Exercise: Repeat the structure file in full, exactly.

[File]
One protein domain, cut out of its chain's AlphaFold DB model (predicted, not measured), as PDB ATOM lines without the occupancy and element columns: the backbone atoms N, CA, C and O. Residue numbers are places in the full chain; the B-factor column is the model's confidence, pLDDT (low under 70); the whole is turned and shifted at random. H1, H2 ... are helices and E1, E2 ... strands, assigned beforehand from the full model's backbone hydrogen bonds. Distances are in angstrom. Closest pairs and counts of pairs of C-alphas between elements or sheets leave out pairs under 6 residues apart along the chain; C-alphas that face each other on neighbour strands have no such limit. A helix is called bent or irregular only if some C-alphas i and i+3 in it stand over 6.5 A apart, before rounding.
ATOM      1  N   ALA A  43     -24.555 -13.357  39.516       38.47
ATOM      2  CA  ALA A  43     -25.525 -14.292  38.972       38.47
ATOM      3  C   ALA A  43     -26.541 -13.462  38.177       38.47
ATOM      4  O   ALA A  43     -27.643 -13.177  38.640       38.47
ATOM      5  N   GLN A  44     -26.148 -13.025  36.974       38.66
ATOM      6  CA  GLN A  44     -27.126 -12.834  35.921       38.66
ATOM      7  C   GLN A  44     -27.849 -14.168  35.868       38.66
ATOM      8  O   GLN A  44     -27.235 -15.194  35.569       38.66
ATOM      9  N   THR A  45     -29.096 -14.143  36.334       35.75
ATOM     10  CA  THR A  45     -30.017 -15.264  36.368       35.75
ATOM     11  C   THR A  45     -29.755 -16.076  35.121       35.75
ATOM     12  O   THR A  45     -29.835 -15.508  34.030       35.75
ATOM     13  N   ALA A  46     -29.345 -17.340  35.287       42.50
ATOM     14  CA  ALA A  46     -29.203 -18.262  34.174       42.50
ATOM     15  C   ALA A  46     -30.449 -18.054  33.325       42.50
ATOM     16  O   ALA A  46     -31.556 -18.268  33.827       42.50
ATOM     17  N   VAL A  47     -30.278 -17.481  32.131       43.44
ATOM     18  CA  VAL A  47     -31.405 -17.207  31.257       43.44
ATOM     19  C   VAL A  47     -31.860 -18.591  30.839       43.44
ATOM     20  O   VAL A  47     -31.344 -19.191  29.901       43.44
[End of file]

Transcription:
One protein domain, cut out of its chain's AlphaFold DB model (predicted, not measured), as PDB ATOM lines without the occupancy and element columns: the backbone atoms N, CA, C and O. Residue numbers are places in the full chain; the B-factor column is the model's confidence, pLDDT (low under 70); the whole is turned and shifted at random. H1, H2 ... are helices and E1, E2 ... strands, assigned beforehand from the full model's backbone hydrogen bonds. Distances are in angstrom. Closest pairs and counts of pairs of C-alphas between elements or sheets leave out pairs under 6 residues apart along the chain; C-alphas that face each other on neighbour strands have no such limit. A helix is called bent or irregular only if some C-alphas i and i+3 in it stand over 6.5 A apart, before rounding.
ATOM      1  N   ALA A  43     -24.555 -13.357  39.516       38.47
ATOM      2  CA  ALA A  43     -25.525 -14.292  38.972       38.47
ATOM      3  C   ALA A  43     -26.541 -13.462  38.177       38.47
ATOM      4  O   ALA A  43     -27.643 -13.177  38.640       38.47
ATOM      5  N   GLN A  44     -26.148 -13.025  36.974       38.66
ATOM      6  CA  GLN A  44     -27.126 -12.834  35.921       38.66
ATOM      7  C   GLN A  44     -27.849 -14.168  35.868       38.66
ATOM      8  O   GLN A  44     -27.235 -15.194  35.569       38.66
ATOM      9  N   THR A  45     -29.096 -14.143  36.334       35.75
ATOM     10  CA  THR A  45     -30.017 -15.264  36.368       35.75
ATOM     11  C   THR A  45     -29.755 -16.076  35.121       35.75
ATOM     12  O   THR A  45     -29.835 -15.508  34.030       35.75
ATOM     13  N   ALA A  46     -29.345 -17.340  35.287       42.50
ATOM     14  CA  ALA A  46     -29.203 -18.262  34.174       42.50
ATOM     15  C   ALA A  46     -30.449 -18.054  33.325       42.50
ATOM     16  O   ALA A  46     -31.556 -18.268  33.827       42.50
ATOM     17  N   VAL A  47     -30.278 -17.481  32.131       43.44
ATOM     18  CA  VAL A  47     -31.405 -17.207  31.257       43.44
ATOM     19  C   VAL A  47     -31.860 -18.591  30.839       43.44
ATOM     20  O   VAL A  47     -31.344 -19.191  29.901       43.44